devolution

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dev·o·lu·tion

(dev'ō-lū'shŭn),
A continuing process of degeneration or breaking down, in contrast to evolution.
See also: involution, catabolism.
[L. de-volvo, pp. -volutus, to roll down]

devolution

(dĕv′ə-lo͞o′shən, dē′və-)
n.
1. A passing down or descent through successive stages of time or a process.
2. Transference, as of rights or qualities, to a successor.
3. Delegation of authority or duties to a subordinate or substitute.
4. A transfer of powers from a central government to local units.
5. Biology Degeneration.

dev′o·lu′tion·ar′y (-shə-nĕr′ē) adj.
dev′o·lu′tion·ist n.
References in periodicals archive ?
(6) In the Scottish context the outburst of literary experimentation in devolutionary fiction was never less than politically motivated, expressive of an ethical impulse to represent the marginalised and the outsider and give space to their suppressed voices.
There's no doubt merger would be a devolutionary statement, giving the Welsh Government greater powers to drive through the policies it wants, free of outside interference and of mixed messages from different public bodies.
Conceptually, this federal role shifts traditional devolutionary arguments in some interesting ways.
The narrator's confidence in the permanence of tradition stands in stark counterpoint to the race against the devolutionary clock that characterizes the history of nineteenth-century French folklore studies.
And, significantly, in this instance Schoene labels non-phallic masculinity 'devolutionary', tying such a development to Scotland's national status; this is a reference to the reinstatement of the Scottish parliament in an act of partial devolution from the British state in 1999.
It's an evolutionary (or devolutionary) process that is changing the way we shop and form relationships, and even the way we think.
At the very least it would have gotten people talking to their neighbors, an essential element of the devolutionary project.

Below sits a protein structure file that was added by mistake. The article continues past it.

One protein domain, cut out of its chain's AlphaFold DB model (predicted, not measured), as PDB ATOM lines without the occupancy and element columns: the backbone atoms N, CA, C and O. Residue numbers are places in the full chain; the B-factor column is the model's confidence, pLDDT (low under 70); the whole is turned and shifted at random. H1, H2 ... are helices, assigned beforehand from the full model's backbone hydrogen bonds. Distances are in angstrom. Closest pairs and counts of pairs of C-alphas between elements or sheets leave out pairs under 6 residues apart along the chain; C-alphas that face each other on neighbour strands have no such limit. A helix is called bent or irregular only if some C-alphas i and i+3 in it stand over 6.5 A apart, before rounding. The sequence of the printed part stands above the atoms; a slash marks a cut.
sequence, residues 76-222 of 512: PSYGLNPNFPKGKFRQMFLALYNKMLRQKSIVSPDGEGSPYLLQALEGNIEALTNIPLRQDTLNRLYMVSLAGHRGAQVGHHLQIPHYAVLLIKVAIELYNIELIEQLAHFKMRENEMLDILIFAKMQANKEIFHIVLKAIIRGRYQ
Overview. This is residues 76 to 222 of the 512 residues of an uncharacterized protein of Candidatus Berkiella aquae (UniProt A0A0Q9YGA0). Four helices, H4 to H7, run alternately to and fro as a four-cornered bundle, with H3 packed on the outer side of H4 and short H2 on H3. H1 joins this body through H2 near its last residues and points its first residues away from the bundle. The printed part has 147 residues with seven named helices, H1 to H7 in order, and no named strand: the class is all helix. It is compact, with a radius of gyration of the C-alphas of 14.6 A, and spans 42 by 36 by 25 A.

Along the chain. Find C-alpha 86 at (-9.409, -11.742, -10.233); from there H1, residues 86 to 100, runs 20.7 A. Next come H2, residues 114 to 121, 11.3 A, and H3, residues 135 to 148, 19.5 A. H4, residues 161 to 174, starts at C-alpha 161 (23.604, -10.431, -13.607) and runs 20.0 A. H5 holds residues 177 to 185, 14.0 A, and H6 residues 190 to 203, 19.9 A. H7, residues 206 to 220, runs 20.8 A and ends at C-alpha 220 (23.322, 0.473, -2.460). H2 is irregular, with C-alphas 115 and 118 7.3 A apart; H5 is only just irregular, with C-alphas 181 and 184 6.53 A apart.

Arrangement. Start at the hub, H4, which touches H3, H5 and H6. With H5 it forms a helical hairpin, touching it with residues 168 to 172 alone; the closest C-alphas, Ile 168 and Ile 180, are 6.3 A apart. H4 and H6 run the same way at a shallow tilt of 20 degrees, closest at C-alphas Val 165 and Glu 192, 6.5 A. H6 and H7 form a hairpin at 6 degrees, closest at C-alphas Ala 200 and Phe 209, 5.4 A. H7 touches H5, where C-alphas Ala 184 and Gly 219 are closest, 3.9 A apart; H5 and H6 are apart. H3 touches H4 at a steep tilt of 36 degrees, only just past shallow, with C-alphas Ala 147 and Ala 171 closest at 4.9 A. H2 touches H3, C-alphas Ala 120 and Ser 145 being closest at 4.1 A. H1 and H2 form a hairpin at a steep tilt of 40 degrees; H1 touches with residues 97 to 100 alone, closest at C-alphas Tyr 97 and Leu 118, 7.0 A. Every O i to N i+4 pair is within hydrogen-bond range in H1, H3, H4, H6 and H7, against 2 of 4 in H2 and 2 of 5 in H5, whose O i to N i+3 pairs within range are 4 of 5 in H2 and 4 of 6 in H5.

(7) Increased individual wealth, an aging population, and recent devolutionary trends across governments worldwide combine to set the stage for continued rapid growth in the sector.
Mission drift denotes a devolutionary process familiar to most scholars who study the history of public institutions: the process of co-opting a successful and well-conceived process (or in this case a marginally successful process), then gradually and mindlessly expanding it until it is no longer capable of performing its original function--the familiar Peter Principle, as applied to institutions (Peter and Hull 1969) The gradual expansion of public schools from relatively simple, locally administered educational institutions to complex socioeconomic institutions remotely controlled by a web of local, state, and federal agencies is a prime example of mission drift.
The oldsters blame marijuana for the creeping dissolution of village society and culture--a devolutionary complaint, as many have noted, very typical in oral societies in which death and not drugs constantly erode the mental bank of cultural knowledge (see, e.g., Ong 1982).
This devolutionary political impetus is mirrored in the world of media and entertainment, where the BBC, the nation's cultural flagship, is planning to move several program departments and 1,800 staff to Manchester over the next five years, and to strengthen its commissioning presence in Glasgow, Bristol and Birmingham.
Or, as Vonnegut invites us to ask ourselves in the post-evolutionary (devolutionary?) fable Galapagos and elsewhere, are we not better off by identifying ourselves with, and perhaps becoming, a different species, "posthuman"?